So it's nonsense then.  

The Panama Papers is just a little itty bit of the 'unaccountable cash' world. 

You do realize a huge number of those accounts were owned by people in other countries, yes?  

The problem isn't the lack of money.  The problem is lazy wealth, serving...………….and that is what needs to be determined.

Why is it any of your business?   What right do you have to that money?  What right do you have to even know what other people do with their own money?  If Zuckerberg wants to convert all his billions to gold bullion and bury it in a treasure chest on a remote island, what business is it of yours?

 
 
 
Jack_TX
5.1.18  Jack_TX  replied to  Bob Nelson @5.1.14    2 months ago
Who said that?

You did.  "Take their money", you said. 

 
 
 
Jack_TX
5.1.19  Jack_TX  replied to  Bob Nelson @5.1.15    2 months ago
So you want the family that is so poor that it gets a tax rebate to be castigated?

Who said that?  Why do you make stuff up?

You know... They'd rather be so rich that they have to pay tons of taxes... but they aren't rich. They're poor.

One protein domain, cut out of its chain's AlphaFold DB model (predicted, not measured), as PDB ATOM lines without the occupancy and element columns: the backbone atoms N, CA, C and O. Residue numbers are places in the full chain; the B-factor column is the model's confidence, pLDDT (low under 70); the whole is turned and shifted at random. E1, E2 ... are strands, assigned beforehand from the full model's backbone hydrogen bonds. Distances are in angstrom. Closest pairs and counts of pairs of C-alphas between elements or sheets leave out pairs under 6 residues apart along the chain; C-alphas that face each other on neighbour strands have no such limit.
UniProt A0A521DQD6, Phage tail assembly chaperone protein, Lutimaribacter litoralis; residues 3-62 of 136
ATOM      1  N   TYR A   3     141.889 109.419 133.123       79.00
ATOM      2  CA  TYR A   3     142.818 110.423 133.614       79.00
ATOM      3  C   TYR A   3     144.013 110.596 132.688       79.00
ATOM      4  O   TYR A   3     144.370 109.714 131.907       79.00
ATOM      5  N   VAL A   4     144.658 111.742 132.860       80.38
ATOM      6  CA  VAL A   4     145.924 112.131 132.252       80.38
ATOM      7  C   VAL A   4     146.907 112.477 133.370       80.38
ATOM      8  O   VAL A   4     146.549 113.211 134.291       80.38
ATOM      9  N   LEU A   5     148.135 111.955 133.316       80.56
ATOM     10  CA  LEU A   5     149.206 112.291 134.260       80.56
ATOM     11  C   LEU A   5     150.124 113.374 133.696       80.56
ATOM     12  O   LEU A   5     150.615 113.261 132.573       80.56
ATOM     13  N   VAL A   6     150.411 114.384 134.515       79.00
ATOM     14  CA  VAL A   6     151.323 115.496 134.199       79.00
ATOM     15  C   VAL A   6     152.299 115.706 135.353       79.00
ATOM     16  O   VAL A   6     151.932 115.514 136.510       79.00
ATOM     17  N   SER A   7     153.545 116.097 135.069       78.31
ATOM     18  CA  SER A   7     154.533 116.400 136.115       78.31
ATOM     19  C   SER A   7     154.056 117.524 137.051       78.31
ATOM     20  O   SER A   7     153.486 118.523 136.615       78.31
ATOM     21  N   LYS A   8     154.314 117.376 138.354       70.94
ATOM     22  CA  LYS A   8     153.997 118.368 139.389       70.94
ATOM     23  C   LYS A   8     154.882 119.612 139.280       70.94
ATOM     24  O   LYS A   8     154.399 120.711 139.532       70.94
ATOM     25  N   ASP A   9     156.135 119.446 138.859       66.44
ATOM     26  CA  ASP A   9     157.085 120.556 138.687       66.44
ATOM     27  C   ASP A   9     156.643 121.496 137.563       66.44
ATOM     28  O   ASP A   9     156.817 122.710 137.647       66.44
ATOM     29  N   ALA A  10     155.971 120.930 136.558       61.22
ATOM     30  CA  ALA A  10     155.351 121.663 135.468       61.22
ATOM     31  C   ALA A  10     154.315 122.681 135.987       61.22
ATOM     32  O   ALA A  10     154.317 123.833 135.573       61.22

They can change that.  And we ought to be working to help them change that.  

They don't pay taxes.

I believe they should pay something.  It doesn't need to be much.  Everybody who is protected by the US military ought to have to pay to support it.  Everybody who enjoys all the services and infrastructure our government provides should have to chip in.

They get a rebate.

Filing your taxes should not be a means of profit.  Especially when that profit comes at the expense of hard-working Americans.

Are you really castigating these people?

Not at all.  They are making the most of the ridiculous system  If anything, I'm castigating the bleeding hearts that demand a system where people are handed cash simply because they don't have any.

 
 
 
Bob Nelson
5.1.20  seeder  Bob Nelson  replied to  Jack_TX @5.1.18    2 months ago
How is "something for nothing" somehow your right?.
Who said that?

Why do you make stuff up?
You did. "Take their money", you said.

"something for nothing" and "take their money" the not same.

Misquoting is a form of "being a jerk". Don't do it. That's an official warning.

 
 
 
Bob Nelson
5.1.21  seeder  Bob Nelson  replied to  Jack_TX @5.1.19    2 months ago
I believe they should pay something.

Why? If someone has nothing, why do you wish to take even that?

Filing your taxes should not be a means of profit.

Why? Tax rebates are an excellent means of redistributing the wealth the the ultra-rich are ripping off everyone.

I'm castigating the bleeding hearts that demand a system where people are handed cash simply because they don't have any.